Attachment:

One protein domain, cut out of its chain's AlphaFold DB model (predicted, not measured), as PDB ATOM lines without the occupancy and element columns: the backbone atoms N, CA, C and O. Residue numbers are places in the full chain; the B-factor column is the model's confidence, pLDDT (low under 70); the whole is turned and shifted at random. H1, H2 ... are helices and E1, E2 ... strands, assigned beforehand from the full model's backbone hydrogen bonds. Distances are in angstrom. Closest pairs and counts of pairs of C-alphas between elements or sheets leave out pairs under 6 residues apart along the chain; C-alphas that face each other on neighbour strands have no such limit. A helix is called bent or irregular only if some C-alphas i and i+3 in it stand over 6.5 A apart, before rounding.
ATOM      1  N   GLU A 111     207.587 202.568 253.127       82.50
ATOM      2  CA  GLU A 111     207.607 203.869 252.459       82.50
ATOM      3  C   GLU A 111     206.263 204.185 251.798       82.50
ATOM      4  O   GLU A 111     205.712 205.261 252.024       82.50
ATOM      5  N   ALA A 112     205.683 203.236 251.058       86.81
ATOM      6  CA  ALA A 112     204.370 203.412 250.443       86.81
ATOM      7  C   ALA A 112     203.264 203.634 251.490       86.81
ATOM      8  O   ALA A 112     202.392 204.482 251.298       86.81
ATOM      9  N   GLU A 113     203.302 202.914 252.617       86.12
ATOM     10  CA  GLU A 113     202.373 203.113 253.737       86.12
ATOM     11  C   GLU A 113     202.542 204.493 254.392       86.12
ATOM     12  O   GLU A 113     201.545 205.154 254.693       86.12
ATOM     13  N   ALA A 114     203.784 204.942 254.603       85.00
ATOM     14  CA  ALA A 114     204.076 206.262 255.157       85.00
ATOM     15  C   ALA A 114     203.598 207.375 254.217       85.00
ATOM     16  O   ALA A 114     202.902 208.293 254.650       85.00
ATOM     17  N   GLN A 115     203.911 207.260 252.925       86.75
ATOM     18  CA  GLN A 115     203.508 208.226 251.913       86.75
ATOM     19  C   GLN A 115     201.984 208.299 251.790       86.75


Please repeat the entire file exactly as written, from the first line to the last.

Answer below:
One protein domain, cut out of its chain's AlphaFold DB model (predicted, not measured), as PDB ATOM lines without the occupancy and element columns: the backbone atoms N, CA, C and O. Residue numbers are places in the full chain; the B-factor column is the model's confidence, pLDDT (low under 70); the whole is turned and shifted at random. H1, H2 ... are helices and E1, E2 ... strands, assigned beforehand from the full model's backbone hydrogen bonds. Distances are in angstrom. Closest pairs and counts of pairs of C-alphas between elements or sheets leave out pairs under 6 residues apart along the chain; C-alphas that face each other on neighbour strands have no such limit. A helix is called bent or irregular only if some C-alphas i and i+3 in it stand over 6.5 A apart, before rounding.
ATOM      1  N   GLU A 111     207.587 202.568 253.127       82.50
ATOM      2  CA  GLU A 111     207.607 203.869 252.459       82.50
ATOM      3  C   GLU A 111     206.263 204.185 251.798       82.50
ATOM      4  O   GLU A 111     205.712 205.261 252.024       82.50
ATOM      5  N   ALA A 112     205.683 203.236 251.058       86.81
ATOM      6  CA  ALA A 112     204.370 203.412 250.443       86.81
ATOM      7  C   ALA A 112     203.264 203.634 251.490       86.81
ATOM      8  O   ALA A 112     202.392 204.482 251.298       86.81
ATOM      9  N   GLU A 113     203.302 202.914 252.617       86.12
ATOM     10  CA  GLU A 113     202.373 203.113 253.737       86.12
ATOM     11  C   GLU A 113     202.542 204.493 254.392       86.12
ATOM     12  O   GLU A 113     201.545 205.154 254.693       86.12
ATOM     13  N   ALA A 114     203.784 204.942 254.603       85.00
ATOM     14  CA  ALA A 114     204.076 206.262 255.157       85.00
ATOM     15  C   ALA A 114     203.598 207.375 254.217       85.00
ATOM     16  O   ALA A 114     202.902 208.293 254.650       85.00
ATOM     17  N   GLN A 115     203.911 207.260 252.925       86.75
ATOM     18  CA  GLN A 115     203.508 208.226 251.913       86.75
ATOM     19  C   GLN A 115     201.984 208.299 251.790       86.75